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Monday, October 4, 2004
What I Wish President Bush Had Said

The thing I most wish President Bush had said in the season's first presidential debate involves Kerry's record. Mr. Lehrer gave him two chances. The first was early in the debate: "Do you believe the election of Senator Kerry on November the 2nd would increase the chances of the U.S. being hit by another 9/11-type terrorist attack?" The second was late in the debate: "Clearly, as we have heard, major policy differences between the two of you. Are there also underlying character issues that you believe, that you believe are serious enough to deny Senator Kerry the job as commander in chief of the United States?" The President and the Senator used the latter opportunity to speak kindly, if a bit stiffly, about each other's wives and daughters - as if we would all be impressed by a little canned civility.

Here's the response I would like to have heard:

Jim, let's forget for the moment that Senator Kerry keeps changing his mind about things. Let's bypass the questions about what actually happened in Vietnam. Others apparently feel differently, but I haven't questioned his service there. I myself have a very public record here in Washington over the last four years; Senator Kerry has spent a lot longer than I have in Washington, and he, too has a very public record. So let's look at that record for a minute.
It begins with the veteran John Kerry, newly returned from Vietnam, testifying on Capitol Hill that he and many others committed war crimes in Vietnam. That is public record. If his testimony is true, then he is a war criminal and therefore unfit to command our armed forces. If it's false, then he is a particularly vicious liar who both perjured himself and gave aid to the enemy, and he is unfit to command our armed forces. Whether the war crimes happened or not, it's well known that his testimony was used by our enemies, the North Vietnamese, to demoralize American prisoners of war.
But we granted amnesty to a lot of young men back then in connection with Vietnam. So, at least for the sake of this discussion, let's grant Senator Kerry the same amnesty, for war crimes if his congressional testimony was true, and for perjury and aiding the enemy if his sworn testimony was false. Let's talk about his record in the Senate.
In 1985, in his first Senate speech, Senator Kerry opposed President Reagan's proposal to build the MX ballistic missile. Later that year, he introduced a nuclear freeze resolution. Three times he voted against the B-2 bomber; at least five times he voted against protecting the United States from nuclear missiles. Over the last 19 years he has opposed one weapon system after another.
Senator Kerry told Boston Globe reporter John Mooney last year that some of those past votes were "ill-advised" and "stupid." But more recently, he voted against $87 billion dollars needed by our troops in Iraq - admittedly, that was after he voted for it, as he has said.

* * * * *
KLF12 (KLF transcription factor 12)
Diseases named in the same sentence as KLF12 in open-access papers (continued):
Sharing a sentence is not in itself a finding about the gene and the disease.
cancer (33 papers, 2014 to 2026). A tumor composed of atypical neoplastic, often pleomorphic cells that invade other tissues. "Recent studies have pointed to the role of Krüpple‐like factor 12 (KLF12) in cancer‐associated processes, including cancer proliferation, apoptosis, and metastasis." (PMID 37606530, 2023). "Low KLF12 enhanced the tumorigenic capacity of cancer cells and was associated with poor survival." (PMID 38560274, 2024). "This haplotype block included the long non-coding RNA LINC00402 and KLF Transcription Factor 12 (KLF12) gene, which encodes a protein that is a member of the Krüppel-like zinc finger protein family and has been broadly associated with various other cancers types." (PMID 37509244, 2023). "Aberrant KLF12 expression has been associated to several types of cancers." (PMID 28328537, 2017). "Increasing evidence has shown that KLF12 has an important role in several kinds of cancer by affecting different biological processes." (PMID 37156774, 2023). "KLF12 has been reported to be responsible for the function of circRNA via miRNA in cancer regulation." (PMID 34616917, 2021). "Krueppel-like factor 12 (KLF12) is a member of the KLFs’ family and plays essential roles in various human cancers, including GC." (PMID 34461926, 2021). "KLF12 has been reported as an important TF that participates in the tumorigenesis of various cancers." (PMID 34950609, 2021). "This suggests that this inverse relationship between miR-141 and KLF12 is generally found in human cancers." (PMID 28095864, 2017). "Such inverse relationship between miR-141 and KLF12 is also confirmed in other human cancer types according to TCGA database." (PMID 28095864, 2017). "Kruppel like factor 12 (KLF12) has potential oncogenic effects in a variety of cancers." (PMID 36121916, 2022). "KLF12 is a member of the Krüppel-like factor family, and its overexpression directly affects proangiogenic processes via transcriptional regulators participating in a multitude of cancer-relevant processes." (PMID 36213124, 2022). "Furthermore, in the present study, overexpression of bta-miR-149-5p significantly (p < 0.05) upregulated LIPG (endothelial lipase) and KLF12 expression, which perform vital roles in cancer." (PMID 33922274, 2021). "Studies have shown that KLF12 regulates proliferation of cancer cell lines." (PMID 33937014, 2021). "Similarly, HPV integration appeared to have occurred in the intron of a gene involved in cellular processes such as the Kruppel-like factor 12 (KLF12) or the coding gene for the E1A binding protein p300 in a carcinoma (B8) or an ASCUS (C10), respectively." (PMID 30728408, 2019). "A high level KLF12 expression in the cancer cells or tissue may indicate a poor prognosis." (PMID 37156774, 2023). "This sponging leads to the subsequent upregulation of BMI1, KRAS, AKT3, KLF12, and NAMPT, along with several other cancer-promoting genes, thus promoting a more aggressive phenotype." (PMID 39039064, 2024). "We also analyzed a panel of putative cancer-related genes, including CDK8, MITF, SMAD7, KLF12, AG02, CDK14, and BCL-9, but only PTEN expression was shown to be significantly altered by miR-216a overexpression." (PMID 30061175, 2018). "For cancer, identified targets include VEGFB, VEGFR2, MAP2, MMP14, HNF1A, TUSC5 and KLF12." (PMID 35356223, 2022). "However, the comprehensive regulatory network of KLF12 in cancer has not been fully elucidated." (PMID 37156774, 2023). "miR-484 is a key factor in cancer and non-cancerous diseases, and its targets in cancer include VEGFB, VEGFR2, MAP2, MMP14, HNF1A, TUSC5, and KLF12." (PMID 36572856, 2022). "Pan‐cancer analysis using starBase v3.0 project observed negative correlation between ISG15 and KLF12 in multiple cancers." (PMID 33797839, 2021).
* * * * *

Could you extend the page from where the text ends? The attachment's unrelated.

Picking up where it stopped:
As far as our intelligence services are concerned, in 1995 Senator Kerry proposed a measure which, among other things, would have cut our intelligence budget by $300 million per year in 1996, 1997, 1998, 1999, and 2000. Worse still, Senator Kerry has mostly been an absentee member of the Senate Intelligence Committee. When there was a meeting where crucial knowledge was to be gained or important decisions made, more often than not, since 9/11, he has been somewhere else, not learning what he needed to know, not helping to discuss and make difficult decisions - frankly, not showing up to do his job.
In short, Jim, Senator Kerry's record is that of a man who does not understand the importance of a strong military for the defense of the United States. This is a man who does not understand the importance of strong intelligence agencies for the defense of the United States. This is not the man we need commanding our armed forces for the next four years of the war on Islamo-Fascist terror.

That's more like three minutes instead of two, but it could probably be trimmed. And there are some things, such as the reference to Islamo-Fascist terror, and to that war lasting at least another four years, that the President will probably never say between now and Election Day. But it might be fun to hear.

Finally, three predictions:

  1. It will be more fun to watch Dick Cheney toy with slick pretty boy John Edwards in the vice presidential debate.
  2. When the domestic policy debate comes around, President Bush will not be plowed under, as everyone seems to think, though . . .
  3. The media, along with the rest of the Kerry campaign, will report a decisive Kerry victory anyway.
  4. Hmm. Make that four predictions: The town hall-style debate, with its handpicked, slightly left-skewed audience of clueless jellyfish (also known as undecided voters), will not lead to any great musings on the parts of the major talking heads as to whether universal suffrage might not be such a wise thing after all. Too bad.

(One of the sources for this bit of blog is FactCheck.org.)

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